What is proposed now is for the Cyber Disputes Mediation and Arbitration Center (CDMAC) (if approached by the parties to the dispute) to take up the Mediation or a Non Binding Arbitration which is then submitted by the parties jointly to the Adjudicating Officer for ratification if required. If the parties come to an amicable settlement the process can be closed at CDMAC level itself. If however, one of the parties has refused the terms of Mediation but there is a “Non Binding Arbitration Award”, he may prefer to refuse to abide and then the matter has to be taken up by either party to the Adjudicator.
It would be open to the Adjudicator to completely ignore the prior proceedings under CDMAC and hear the issue afresh and take a decision. In the case of CDMAC having undertaken a mediation effort which has failed, by virtue of the confidentiality clause, the proceedings of CDMAC will not be brought into the Adjudication table. However if the CDMAC process has been a “Non Binding Arbitration” instead of Mediation, it may be open by virtue of the Arbitration Agreement that the evidences presented in the Arbitration before CDMAC and its Non Binding Conclusion can be placed before the Adjudicator for his decision in whatever manner he wants to use it.
If this process is used, many disputes may be settled at the mediation level itself and in other cases, the Adjudication process can be speeded up.
Similarly when it comes to criminal issues, section 77A states as follows:
Section 77A: Compounding of Offences
(1) A Court of competent jurisdiction may compound offences other than offences for which the punishment for life or imprisonment for a term exceeding three years has been provided under this Act.
Provided that the Court shall not compound such offence where the accused is by reason of his previous conviction, liable to either enhanced punishment or to a punishment of a different kind.
Provided further that the Court shall not compound any offence where such offence affects the socio-economic conditions of the country or has been committed against a child below the age of 18 years or a woman.
(2) The person accused of an offence under this act may file an application for compounding in the court in which offence is pending for trial and the provisions of section 265 B and 265 C of Code of Criminal Procedures, 1973 shall apply.
Here again the power to compound lies with the Court and any proceedings of Mediation prior to this will only assist the Court to receive a settlement agreement and quickly dispose off the same. Again, if there is no agreement under the banner of CDMAC, the Court will proceed to do what it would otherwise do.
Hence what is being proposed is a Private Sector initiative to reduce the burden of the Adjudicating Officers and the Criminal Courts and the system in no way curtails the existing judicial protection available to the parties.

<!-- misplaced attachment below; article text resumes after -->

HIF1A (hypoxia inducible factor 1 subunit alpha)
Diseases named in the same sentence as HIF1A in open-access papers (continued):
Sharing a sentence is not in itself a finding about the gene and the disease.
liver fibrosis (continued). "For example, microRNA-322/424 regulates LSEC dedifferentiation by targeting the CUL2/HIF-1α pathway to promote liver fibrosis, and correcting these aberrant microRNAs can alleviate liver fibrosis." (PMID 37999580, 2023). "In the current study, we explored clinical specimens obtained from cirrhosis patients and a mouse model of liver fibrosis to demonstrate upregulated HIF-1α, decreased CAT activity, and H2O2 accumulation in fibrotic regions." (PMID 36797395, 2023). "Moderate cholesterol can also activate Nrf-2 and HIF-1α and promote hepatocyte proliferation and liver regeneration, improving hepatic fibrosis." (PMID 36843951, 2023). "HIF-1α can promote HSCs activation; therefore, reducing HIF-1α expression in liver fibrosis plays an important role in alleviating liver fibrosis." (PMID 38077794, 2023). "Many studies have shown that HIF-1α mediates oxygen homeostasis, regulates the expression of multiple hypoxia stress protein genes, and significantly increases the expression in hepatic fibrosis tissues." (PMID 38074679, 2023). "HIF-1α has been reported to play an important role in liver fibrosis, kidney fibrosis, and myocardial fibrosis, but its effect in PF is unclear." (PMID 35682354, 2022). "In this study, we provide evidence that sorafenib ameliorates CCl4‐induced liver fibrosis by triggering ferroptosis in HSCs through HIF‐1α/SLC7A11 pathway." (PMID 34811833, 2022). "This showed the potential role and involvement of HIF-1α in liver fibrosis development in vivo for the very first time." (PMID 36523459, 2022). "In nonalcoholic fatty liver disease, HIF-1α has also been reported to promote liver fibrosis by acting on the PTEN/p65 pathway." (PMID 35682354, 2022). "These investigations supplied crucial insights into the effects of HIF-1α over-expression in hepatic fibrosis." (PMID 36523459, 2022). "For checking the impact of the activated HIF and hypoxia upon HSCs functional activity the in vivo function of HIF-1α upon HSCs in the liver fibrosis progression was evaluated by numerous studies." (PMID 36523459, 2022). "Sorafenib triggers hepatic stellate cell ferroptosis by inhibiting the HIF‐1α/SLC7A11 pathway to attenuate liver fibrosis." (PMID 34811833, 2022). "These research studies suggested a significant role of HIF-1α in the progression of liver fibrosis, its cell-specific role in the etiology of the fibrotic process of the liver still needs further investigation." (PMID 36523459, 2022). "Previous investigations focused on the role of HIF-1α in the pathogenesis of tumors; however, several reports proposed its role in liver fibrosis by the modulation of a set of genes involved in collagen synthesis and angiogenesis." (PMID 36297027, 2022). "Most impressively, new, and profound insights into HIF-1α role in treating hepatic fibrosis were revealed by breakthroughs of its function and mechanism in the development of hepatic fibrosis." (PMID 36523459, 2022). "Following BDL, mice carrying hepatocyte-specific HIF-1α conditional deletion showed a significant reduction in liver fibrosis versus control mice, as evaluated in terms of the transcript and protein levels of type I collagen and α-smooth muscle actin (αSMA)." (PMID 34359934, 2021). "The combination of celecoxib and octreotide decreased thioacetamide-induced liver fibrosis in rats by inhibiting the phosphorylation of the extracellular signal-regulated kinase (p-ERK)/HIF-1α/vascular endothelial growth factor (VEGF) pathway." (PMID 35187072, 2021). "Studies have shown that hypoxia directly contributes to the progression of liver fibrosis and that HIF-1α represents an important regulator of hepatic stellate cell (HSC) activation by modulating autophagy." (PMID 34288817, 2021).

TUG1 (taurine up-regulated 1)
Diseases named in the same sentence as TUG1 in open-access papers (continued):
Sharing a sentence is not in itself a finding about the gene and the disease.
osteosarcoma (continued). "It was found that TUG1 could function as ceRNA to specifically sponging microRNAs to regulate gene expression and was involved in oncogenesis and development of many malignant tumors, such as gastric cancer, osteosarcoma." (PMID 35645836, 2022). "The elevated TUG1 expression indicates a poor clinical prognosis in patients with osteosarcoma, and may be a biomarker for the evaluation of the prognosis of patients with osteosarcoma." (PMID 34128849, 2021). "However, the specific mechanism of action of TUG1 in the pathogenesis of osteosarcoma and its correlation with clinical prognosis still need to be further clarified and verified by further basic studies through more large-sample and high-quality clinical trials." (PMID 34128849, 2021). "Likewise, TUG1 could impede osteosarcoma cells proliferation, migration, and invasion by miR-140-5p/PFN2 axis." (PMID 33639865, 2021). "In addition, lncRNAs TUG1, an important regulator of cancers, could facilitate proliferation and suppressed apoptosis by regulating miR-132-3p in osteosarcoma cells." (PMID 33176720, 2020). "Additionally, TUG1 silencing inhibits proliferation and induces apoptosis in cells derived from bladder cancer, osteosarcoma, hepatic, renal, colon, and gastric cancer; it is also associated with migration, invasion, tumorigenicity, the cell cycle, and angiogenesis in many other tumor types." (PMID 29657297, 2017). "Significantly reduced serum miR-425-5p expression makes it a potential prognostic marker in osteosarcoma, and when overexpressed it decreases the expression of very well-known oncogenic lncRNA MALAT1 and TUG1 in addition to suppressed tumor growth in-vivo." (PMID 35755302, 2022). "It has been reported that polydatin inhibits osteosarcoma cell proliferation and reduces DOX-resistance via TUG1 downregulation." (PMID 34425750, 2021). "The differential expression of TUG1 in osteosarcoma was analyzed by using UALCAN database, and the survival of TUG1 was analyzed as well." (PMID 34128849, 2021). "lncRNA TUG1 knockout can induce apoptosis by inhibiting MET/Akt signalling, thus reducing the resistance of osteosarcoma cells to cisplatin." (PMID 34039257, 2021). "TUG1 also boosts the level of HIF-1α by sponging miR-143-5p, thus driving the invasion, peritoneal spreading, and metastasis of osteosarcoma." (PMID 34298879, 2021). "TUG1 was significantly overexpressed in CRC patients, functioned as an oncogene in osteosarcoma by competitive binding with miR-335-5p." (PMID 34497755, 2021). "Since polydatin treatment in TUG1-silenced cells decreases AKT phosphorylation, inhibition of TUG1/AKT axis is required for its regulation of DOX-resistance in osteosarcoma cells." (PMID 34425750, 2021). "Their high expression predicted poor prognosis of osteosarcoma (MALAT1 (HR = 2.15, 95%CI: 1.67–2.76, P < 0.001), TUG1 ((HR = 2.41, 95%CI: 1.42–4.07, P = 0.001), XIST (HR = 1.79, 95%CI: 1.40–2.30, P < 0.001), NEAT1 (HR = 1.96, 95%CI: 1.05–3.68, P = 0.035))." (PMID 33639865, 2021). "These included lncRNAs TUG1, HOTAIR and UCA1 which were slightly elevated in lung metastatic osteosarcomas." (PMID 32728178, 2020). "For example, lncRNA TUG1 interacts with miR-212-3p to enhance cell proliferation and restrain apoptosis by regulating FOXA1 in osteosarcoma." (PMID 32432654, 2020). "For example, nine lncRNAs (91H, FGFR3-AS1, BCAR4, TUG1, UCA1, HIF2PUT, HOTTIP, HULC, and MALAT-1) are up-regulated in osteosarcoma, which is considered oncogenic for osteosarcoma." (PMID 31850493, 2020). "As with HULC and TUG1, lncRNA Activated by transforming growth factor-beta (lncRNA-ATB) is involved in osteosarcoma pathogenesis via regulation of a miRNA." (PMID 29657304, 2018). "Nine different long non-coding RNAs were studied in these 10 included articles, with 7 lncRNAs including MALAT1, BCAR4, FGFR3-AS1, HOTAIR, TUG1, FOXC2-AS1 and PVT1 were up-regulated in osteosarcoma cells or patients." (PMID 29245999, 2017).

Since the use of CDMAC services is purely voluntary, there is no reason not to give a fair trial to this system which in due course may develop into an effective ADR mechanism for Cyber Disputes.
CDMAC proposes to use ODR facilities and this would be a great advantage to the disputing parties to reach a settlement without the hassles of personal hearings in physical meetings. CDMAC proposes to use the services of Techno Legal experts who can interpret Forensic findings and Cyber Laws in a manner which the parties may find satisfying in comparison to the legacy systems.
CDMAC proposes to use the following types of ADR :
a) Assisted Negotiation
d) Non Binding Arbitration
e) Binding Arbitration
The disputing parties may chose what suits them best and sign a “Consent” contract indicating their acceptance to the ADR method to be used.
If CDMAC can handle the disputes professionally, parties should be happy to treat their dispute resolved without further action and hence the cost of CDMAC may substitute the cost they would have otherwise incurred which could be lower. If however the intervention of CDMAC is not fruitful, then the cost incurred at CDMAC would be an additional expense.
CDMAC is developing proper rules as are normally adopted by Arbitration Councils under the Arbitration and Conciliation Act 2015 and will try to conduct its operations within the parameters of this Act. It will try to set up an organizational structure that will ensue that appropriate members are available for Mediation and/or Adjudication and the rules of conduct are fair and costs reasonable.
At this point of time, views from experts in the field are being sought as to how this system can be structured to be of use to the society and the project is considered as being under incubation. Any suggestions and comments in this regard can be sent to Naavi.